Use of a computer decision support system and antimicrobial therapy appropriateness.

Link to article at PubMed

Use of a computer decision support system and antimicrobial therapy appropriateness.

Infect Control Hosp Epidemiol. 2013 Jun;34(6):558-65

Authors: Filice GA, Drekonja DM, Thurn JR, Rector TS, Hamann GM, Masoud BT, Leuck AM, Nordgaard CL, Eilertson MK, Johnson JR

Abstract
Objective. To determine whether antimicrobial (AM) courses ordered with an antimicrobial computer decision support system (CDSS) were more likely to be appropriate than courses ordered without the CDSS. Design. Retrospective cohort study. Blinded expert reviewers judged whether AM courses were appropriate, considering drug selection, route, dose, and duration. Setting. A 279-bed university-affiliated Department of Veterans Affairs (VA) hospital. Patients. A 500-patient random sample of inpatients who received a therapeutic AM course between October 2007 and September 2008. Intervention. An optional CDSS, available at the point of order entry in the VA computerized patient record system. Results. CDSS courses were significantly more likely to be appropriate (111/254, 44%) compared with non-CDSS courses (81/246, 33%, [Formula: see text]). Courses were more likely to be appropriate when the initial provider diagnosis of the condition being treated was correct (168/273, 62%) than when it was incorrect, uncertain, or a sign or symptom rather than a disease (24/227, 11%, [Formula: see text]). In multivariable analysis, CDSS-ordered courses were more likely to be appropriate than non-CDSS-ordered courses (odds ratio [OR], 1.83; 95% confidence interval [CI], 1.13-2.98). Courses were also more likely to be judged appropriate when the initial provider diagnosis of the condition being treated was correct than when it was incorrect, uncertain, or a sign or symptom rather than a disease (OR, 3.56; 95% CI, 1.4-9.0). Conclusions. Use of the CDSS was associated with more appropriate AM use. To achieve greater improvements, strategies are needed to improve provider diagnoses of syndromes that are infectious or possibly infectious.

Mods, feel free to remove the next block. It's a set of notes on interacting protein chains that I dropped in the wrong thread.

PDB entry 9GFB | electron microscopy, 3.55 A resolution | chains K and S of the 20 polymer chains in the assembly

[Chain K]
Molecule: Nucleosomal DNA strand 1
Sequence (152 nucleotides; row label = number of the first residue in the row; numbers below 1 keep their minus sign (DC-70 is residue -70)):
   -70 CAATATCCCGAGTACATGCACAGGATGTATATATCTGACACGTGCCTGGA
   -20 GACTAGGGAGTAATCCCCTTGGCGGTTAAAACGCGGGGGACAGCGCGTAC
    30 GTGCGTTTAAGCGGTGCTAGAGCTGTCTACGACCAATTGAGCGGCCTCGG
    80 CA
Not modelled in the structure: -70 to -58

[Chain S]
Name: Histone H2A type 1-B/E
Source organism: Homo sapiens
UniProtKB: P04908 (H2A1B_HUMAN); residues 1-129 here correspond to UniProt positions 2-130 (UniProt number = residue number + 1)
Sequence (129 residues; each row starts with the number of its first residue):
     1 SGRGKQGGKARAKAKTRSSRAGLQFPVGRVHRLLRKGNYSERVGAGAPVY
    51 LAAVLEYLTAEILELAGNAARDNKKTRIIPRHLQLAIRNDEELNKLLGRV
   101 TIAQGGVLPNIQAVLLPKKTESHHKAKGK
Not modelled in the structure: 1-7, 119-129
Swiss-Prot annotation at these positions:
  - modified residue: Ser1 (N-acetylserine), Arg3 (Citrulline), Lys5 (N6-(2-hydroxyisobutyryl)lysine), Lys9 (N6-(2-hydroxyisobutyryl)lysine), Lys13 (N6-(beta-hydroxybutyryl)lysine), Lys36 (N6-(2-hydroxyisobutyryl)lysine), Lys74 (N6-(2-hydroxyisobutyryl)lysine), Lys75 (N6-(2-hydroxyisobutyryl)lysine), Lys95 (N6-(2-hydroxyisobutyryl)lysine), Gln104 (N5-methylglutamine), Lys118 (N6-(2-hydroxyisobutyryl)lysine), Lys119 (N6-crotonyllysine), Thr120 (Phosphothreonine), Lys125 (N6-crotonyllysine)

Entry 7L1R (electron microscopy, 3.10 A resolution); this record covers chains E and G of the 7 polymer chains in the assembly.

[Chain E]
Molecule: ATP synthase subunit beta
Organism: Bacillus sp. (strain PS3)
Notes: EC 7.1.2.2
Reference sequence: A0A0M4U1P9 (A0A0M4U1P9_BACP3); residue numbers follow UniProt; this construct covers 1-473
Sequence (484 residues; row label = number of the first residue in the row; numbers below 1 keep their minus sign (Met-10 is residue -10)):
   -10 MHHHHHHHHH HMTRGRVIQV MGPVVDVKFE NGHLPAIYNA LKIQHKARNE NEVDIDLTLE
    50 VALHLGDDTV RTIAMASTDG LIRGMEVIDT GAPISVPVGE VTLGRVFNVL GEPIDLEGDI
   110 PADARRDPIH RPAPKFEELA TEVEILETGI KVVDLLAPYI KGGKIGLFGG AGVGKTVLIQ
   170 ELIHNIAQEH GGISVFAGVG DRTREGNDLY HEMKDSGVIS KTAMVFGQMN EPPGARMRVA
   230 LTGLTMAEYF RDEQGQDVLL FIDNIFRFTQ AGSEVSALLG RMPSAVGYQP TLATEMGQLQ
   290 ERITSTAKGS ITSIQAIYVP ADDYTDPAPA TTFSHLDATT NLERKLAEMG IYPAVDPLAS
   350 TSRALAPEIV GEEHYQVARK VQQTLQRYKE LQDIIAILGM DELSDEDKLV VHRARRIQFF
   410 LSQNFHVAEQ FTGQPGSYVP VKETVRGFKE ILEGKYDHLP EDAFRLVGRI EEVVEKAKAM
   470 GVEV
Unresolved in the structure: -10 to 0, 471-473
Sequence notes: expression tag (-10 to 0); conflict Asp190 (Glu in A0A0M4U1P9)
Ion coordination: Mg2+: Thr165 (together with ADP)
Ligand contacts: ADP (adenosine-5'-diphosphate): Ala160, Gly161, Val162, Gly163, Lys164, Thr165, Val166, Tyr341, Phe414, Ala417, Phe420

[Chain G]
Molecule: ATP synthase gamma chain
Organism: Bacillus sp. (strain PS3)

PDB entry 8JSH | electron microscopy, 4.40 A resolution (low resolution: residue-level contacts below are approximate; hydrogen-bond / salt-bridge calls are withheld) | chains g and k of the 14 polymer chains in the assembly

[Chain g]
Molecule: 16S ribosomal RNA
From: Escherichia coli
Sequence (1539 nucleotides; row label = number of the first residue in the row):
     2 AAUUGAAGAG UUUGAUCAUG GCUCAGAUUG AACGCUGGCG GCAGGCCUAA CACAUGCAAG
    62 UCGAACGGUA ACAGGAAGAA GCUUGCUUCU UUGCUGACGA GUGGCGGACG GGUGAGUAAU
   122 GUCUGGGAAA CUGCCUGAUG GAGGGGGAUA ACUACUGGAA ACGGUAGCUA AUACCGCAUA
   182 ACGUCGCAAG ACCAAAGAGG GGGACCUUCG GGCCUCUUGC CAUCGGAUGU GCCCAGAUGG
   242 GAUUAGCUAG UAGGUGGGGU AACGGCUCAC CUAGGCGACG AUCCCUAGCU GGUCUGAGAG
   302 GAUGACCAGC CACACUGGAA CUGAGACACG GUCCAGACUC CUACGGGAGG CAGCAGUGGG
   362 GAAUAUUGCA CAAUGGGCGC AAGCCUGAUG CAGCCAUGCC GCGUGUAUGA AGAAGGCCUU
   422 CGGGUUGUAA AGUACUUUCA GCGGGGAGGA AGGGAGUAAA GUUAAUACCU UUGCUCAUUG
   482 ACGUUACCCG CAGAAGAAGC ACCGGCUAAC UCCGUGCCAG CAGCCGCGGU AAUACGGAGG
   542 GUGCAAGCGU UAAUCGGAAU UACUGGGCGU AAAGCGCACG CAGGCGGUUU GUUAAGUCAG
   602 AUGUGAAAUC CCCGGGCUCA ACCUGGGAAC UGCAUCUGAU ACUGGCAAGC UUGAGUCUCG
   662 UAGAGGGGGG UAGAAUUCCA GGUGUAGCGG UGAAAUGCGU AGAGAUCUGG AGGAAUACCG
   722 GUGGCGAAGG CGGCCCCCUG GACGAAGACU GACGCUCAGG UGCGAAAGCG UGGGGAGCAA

PMID: 23651885 [PubMed - in process]

Leave a Reply

Your email address will not be published.